• Data Brokers H.764 will provide consumers with greater protection over their personal information by starting to regulate data brokers – those who buy and sell personal information of individuals with whom they have no other business relationship. Those brokers will be required to register with the state and provide the Attorney General with information about the nature of the information they collect and their means of collecting it.  The law also requires data brokers to disclose when they experience a breach of personal information.
  • Net Neutrality S.289 requires internet service providers (ISPs) that contract with the State of Vermont to adhere to net neutrality standards which includes not downloadblocking content, engaging in paid prioritization of internet services or acting to “throttle, impair or degrade lawful Internet traffic on the basis of Internet content, application, or service.” As part of the legislation, the Vermont’s Attorney General will:
    • determine whether internet service providers in the state follow net neutrality standards and report back prior to the next legislative session
    • make the ISP’s public statements about their Net Neutrality function information available to consumers by posting it on a website
    • conduct a joint study with the Department of Public Service to determine whether Vermont should put additional net neutrality rules for internet providers in place in the future

Governor Scott signed an executive order in February requiring internet companies that do business with the state to abide by net neutrality principles. I co-sponsored the House net neutrality legislation and secured a unanimous vote out of our committee on an amendment to the Senate bill.  Whether or not ISP’s are honoring net neutrality principals will need to be monitored vigorously in the future.  The whole world of telecommunications is rapidly changing and evolving and competition for future survival is fully in play at the national level.

Healthcare:

  • Individual mandate Vermont: With the repeal of the individual mandate federally, Vermont became the 3rd state to require the individual mandate after Massachusetts and New Jersey. Starting in 2020, residents of Vermont will be required to have health insurance or be subject to state tax penalties with the passage of a revised legislative bill H.696. The specifics for how the statewide mandate will exist have not been determined but will be determined by a working group in 2019 prior to the launch of the new requirements starting on January 1, 2020. In the meantime, no state penalties will be imposed on residents who do not obtain healthcare coverage prior to 2020. Vermont residents will be contacted by state officials as part of “educated outreach efforts” to answer any questions and inform residents of the policies and procedures as they are determined prior to going into effect in 2020.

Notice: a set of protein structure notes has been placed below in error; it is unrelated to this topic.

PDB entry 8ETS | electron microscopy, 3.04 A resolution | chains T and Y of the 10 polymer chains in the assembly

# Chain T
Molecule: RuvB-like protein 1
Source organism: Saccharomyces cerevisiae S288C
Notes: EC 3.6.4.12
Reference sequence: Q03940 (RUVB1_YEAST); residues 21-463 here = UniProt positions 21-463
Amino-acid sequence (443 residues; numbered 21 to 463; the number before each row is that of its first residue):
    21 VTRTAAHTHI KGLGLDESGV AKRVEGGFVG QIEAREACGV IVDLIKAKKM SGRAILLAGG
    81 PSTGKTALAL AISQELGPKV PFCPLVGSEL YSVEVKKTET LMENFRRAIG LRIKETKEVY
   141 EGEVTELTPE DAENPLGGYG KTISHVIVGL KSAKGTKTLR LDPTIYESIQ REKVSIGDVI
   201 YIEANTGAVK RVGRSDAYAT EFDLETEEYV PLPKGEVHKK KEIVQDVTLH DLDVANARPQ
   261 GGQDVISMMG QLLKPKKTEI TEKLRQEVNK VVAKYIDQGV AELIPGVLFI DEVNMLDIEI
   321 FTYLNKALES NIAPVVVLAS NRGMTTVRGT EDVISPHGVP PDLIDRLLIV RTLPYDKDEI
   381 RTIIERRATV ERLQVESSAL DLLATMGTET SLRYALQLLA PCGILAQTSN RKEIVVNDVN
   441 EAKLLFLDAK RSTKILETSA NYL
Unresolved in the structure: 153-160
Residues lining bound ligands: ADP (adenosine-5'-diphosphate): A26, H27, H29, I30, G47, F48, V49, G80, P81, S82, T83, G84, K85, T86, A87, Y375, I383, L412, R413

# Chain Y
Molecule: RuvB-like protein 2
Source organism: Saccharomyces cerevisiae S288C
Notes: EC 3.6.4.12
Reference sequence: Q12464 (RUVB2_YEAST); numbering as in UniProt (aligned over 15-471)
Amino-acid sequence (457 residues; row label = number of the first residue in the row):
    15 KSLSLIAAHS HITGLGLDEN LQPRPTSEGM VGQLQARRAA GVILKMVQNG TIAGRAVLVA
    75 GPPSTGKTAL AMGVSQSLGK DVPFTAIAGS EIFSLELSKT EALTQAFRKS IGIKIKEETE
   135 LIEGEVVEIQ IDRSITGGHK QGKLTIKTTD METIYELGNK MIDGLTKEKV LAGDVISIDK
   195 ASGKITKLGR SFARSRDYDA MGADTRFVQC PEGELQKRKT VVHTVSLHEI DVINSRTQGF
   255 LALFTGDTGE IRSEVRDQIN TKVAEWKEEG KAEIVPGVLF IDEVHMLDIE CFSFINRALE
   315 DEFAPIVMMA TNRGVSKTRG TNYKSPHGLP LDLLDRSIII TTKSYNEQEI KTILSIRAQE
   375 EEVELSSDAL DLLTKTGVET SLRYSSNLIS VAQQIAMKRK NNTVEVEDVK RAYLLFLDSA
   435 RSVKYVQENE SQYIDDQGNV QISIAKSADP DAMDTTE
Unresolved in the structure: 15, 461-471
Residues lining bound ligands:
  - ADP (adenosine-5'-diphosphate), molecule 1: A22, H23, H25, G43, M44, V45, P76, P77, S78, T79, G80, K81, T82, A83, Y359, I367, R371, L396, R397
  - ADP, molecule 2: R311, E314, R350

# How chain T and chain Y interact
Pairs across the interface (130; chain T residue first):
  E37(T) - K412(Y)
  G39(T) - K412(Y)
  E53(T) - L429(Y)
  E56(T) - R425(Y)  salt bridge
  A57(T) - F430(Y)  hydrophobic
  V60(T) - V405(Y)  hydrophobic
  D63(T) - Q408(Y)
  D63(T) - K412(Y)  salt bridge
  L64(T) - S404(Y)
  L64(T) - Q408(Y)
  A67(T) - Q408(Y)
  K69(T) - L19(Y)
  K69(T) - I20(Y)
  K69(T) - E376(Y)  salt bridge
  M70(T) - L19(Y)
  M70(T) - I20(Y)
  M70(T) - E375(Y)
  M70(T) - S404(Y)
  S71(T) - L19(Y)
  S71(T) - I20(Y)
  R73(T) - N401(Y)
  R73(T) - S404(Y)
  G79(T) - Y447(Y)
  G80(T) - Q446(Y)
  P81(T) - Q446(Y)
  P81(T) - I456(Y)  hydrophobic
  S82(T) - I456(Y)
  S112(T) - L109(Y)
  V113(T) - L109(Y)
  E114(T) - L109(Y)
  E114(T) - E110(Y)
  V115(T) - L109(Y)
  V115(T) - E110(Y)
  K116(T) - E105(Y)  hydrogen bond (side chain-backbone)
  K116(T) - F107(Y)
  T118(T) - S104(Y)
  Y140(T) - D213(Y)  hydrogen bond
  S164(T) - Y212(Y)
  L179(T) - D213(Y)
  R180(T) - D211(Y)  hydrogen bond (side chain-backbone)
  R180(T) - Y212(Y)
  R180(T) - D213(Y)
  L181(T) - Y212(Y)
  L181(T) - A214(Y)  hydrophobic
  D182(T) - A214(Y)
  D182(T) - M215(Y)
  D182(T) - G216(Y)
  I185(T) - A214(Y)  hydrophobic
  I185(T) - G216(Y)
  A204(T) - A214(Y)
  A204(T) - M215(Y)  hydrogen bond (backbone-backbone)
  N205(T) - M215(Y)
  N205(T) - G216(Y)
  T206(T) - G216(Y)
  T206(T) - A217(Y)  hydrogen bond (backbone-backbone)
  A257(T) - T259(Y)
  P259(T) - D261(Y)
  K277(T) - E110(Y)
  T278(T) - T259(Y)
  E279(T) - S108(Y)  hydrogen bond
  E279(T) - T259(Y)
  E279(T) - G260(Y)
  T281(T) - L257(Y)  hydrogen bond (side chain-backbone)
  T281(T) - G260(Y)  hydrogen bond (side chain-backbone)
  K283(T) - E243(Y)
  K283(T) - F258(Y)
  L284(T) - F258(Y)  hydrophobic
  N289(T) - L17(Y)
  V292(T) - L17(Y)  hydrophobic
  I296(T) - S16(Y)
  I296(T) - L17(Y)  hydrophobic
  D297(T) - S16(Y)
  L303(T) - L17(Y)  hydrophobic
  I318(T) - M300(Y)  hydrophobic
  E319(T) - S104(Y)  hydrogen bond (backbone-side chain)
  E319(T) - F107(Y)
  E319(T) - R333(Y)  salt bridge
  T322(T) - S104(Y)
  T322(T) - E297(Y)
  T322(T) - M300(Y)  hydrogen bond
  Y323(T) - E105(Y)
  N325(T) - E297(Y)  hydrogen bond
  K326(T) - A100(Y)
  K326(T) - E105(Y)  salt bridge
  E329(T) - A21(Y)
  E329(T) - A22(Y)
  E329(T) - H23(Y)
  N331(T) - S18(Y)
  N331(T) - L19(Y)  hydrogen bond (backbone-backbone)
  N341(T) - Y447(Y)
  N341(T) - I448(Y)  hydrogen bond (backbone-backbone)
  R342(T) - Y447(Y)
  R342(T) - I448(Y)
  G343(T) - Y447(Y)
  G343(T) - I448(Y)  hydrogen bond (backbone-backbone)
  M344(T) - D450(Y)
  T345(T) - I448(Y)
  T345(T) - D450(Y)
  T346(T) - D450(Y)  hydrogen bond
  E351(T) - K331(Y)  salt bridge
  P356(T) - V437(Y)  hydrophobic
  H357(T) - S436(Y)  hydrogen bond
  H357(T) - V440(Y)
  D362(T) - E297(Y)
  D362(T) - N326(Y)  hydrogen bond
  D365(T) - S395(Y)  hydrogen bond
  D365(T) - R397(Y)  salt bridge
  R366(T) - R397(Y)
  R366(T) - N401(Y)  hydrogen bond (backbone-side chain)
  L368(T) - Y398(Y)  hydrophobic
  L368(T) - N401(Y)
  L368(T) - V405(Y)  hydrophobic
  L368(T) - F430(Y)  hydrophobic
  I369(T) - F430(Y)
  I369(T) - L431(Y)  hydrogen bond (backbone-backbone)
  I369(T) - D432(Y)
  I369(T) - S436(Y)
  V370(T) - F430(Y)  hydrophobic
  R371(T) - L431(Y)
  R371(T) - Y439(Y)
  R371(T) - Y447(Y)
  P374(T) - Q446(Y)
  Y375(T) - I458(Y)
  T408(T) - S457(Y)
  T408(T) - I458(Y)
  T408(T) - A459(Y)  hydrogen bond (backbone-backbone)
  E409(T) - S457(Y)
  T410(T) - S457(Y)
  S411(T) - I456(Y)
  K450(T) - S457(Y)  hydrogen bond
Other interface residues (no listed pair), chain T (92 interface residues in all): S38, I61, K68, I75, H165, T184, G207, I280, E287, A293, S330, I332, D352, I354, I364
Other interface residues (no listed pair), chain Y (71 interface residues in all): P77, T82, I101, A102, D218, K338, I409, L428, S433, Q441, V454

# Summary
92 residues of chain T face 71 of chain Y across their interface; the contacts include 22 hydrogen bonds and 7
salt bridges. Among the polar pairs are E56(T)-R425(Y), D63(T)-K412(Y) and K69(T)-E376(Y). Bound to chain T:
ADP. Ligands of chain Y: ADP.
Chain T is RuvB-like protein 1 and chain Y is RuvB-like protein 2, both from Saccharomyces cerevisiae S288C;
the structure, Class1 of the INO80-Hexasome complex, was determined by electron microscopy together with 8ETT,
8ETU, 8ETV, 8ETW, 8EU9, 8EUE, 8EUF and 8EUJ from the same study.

• Drug importation from Canada S 175 directs the state Agency of Human Services to Flag_of_Canada_(Pantone).svgdesign a program to import wholesale prescription drugs from Canada. Drugs included in the program would have to meet U.S. Food and Drug Administration (FDA) standards and “generate substantial savings for Vermont consumers.” The agency must submit a program proposal to the legislature by January 1, 2019, and a formal request to the U.S. Department of Health and Human Services by July 1, 2019.
  • Rep. John Gannon and I will be hosting a Valley wide info session later this Summer/Fall on both these items as well as giving residents an opportunity to share issues or concerns they are having with regard to healthcare.

Civil Protections: